Wise’s Robert Louis Stevenson-worthy transformations continued throughout his career. He crafted one of the scariest exercises in the horror subgenre of ghost stories, and one of the worst. He used both capoeira and ballet to depict racial tension. He created a landmark exercise in science fiction, and he rebooted a sci-fi TV franchise that, thirty years later, was again rebooted. He contributed to the end of the all-star disaster pictures of the ’70s and, with Julie Andrews, he helped destroy the movie musical trend of the ’60s despite getting two Oscars for directing them. He worked on Orson Welles’ directorial debut, and on a certain Brat Packer-turned-director’s first movie. Wise also had a knack for picking a good, scandalous or controversial story, but no distinct style in depicting it. Such a rich study in contrasts is prime material for a 5 for The Day.

Like Howard Hawks and Alan Parker, Wise worked in almost every genre, though he skews closer to Parker than Hawks in terms of success ratio. Whether that is good or bad, and which films belong in which category, I leave to your discussion. I will state that when Wise was good, he was very, very good. And when he was bad, as the nursery rhyme goes, he was horrid. Herewith, five noteworthy Robert Wise films. I tried to pick a film from each genre, but history forces my hand on one entry: Predictably I must start with:

5 for the Day: Robert Montgomery

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5 for the Day: Robert Montgomery
5 for the Day: Robert Montgomery

A reliable film presence of the thirties, Robert Montgomery was locked in a “support the female star” vise at MGM for many years. Mercilessly typecast by his studio, he always seemed to be in the drawing room, mixing cocktails and blandly grinning like the cat who ate the canary; he worked six times with Joan Crawford, five times with Norma Shearer and one miserable time with Garbo in a threadbare picture called Inspiration (1931), where he unaccountably seemed mortified to be in her divine presence. Toward the end of his tenure at the studio, he was allowed to direct a movie, Lady in the Lake (1947), a Raymond Chandler adaptation told entirely with a subjective camera from the point of view of detective Philip Marlowe, and this gimmicky “I am a camera” device was just as silly as Montgomery’s “tough guy” accent as Marlowe. Cast as racketeers in The Earl of Chicago (1940) or Hide-Out (1934), MGM’s glossy idea of gangster pics, Montgomery was not convincing, but have him play a well-dressed, tippling, high class jerk and provide him with some bright remarks, and he would be sure to steal plenty of scenes as a friend with benefits to a straying leading lady.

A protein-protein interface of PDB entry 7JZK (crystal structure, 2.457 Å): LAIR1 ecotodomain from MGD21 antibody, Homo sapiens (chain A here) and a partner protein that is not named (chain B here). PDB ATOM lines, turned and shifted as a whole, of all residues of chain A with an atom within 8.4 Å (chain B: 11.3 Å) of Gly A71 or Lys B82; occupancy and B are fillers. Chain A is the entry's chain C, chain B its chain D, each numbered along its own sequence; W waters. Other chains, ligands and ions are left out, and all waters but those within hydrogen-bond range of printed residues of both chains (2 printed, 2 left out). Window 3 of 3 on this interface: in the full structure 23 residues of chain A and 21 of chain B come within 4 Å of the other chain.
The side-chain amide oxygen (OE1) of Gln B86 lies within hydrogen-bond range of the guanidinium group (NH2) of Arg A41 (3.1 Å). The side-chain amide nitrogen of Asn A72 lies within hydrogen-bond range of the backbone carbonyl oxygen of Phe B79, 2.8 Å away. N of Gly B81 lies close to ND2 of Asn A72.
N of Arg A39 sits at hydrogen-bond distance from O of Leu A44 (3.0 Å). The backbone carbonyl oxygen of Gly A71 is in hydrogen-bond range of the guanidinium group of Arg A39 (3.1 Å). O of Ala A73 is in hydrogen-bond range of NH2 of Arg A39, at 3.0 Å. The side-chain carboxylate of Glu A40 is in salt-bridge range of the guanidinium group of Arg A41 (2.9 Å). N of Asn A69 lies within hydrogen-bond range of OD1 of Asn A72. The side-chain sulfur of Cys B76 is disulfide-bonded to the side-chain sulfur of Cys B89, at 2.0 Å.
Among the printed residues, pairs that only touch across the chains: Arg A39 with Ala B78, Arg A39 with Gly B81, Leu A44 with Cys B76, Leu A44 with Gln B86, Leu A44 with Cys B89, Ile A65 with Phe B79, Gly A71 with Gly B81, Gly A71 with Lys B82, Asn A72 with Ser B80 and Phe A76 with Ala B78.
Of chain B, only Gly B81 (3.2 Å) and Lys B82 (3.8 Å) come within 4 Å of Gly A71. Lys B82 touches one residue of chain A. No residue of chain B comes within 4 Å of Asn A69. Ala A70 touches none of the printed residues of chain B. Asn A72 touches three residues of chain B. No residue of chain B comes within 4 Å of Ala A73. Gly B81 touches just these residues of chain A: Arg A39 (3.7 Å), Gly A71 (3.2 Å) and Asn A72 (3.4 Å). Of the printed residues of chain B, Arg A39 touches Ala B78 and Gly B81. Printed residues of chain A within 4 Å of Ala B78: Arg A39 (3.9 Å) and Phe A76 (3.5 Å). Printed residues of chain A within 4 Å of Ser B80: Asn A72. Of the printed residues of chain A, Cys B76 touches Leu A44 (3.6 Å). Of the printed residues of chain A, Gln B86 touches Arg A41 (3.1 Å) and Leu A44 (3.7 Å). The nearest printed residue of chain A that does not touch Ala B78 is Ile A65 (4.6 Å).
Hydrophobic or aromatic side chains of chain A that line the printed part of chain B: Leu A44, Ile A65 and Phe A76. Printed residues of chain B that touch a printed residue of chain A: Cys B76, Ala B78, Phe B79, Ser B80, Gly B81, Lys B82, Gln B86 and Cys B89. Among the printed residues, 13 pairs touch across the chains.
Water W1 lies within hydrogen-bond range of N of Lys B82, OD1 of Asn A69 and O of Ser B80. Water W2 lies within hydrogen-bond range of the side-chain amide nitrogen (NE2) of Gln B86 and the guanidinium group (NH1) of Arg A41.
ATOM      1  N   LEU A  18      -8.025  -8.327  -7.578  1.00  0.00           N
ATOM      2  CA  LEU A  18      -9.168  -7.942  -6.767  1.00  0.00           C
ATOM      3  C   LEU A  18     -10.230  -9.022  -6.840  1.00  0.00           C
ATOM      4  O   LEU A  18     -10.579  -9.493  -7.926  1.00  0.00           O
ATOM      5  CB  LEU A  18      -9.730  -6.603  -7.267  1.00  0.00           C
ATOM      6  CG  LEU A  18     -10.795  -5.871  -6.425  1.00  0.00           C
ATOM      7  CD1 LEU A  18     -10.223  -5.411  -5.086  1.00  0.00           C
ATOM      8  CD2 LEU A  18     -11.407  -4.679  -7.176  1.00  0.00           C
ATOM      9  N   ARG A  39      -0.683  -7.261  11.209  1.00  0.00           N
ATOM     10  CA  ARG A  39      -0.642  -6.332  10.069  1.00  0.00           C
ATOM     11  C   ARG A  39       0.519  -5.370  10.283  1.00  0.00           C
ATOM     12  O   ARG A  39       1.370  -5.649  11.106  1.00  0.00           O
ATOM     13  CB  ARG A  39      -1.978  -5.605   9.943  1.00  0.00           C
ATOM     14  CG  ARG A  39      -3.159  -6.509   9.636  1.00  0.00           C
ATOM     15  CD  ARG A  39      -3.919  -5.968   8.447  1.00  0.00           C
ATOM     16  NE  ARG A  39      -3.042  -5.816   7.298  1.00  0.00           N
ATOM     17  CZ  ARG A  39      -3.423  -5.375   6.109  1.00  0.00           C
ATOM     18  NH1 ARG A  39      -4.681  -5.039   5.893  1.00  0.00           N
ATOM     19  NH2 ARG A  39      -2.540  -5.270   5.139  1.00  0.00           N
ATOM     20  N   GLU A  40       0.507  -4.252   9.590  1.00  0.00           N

5 for the Day: James Mason

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5 for the Day: James Mason
5 for the Day: James Mason

In Sheridan Morley’s biography of James Mason, practically all of his co-stars described him as a quietly unhappy man, restless, ill at ease, indecisive, a skittish pacifist, and a classic loner. He could be driven to physical violence if provoked, and this aggressive streak was mined in the trashy Gainsborough costume films that first made him a star in Britain in the forties, where he played brutes who gave raven-haired Margaret Lockwood “a good thrashing.” To quote Shaw’s Henry Higgins, Mason had thick lips to kiss you with and thick boots to kick you with, and he could have relaxed into easy stardom in this mode, but he was ambitious for more meaningful work than he could find in the impoverished British cinema. He went to Hollywood in the late forties; always too opinionated for his own good, Mason never quite established himself as a star player, but he managed to make a large and varied impact on some of the finest films of his time. He generally brought a kind of heightened immediacy and intensity to his scenes, letting off flares of irritation, bitchery, anguish and menace that worked best in short-ish takes, so that unlike many actors of his country and generation he was not a man of the theater but totally a man of the cinema.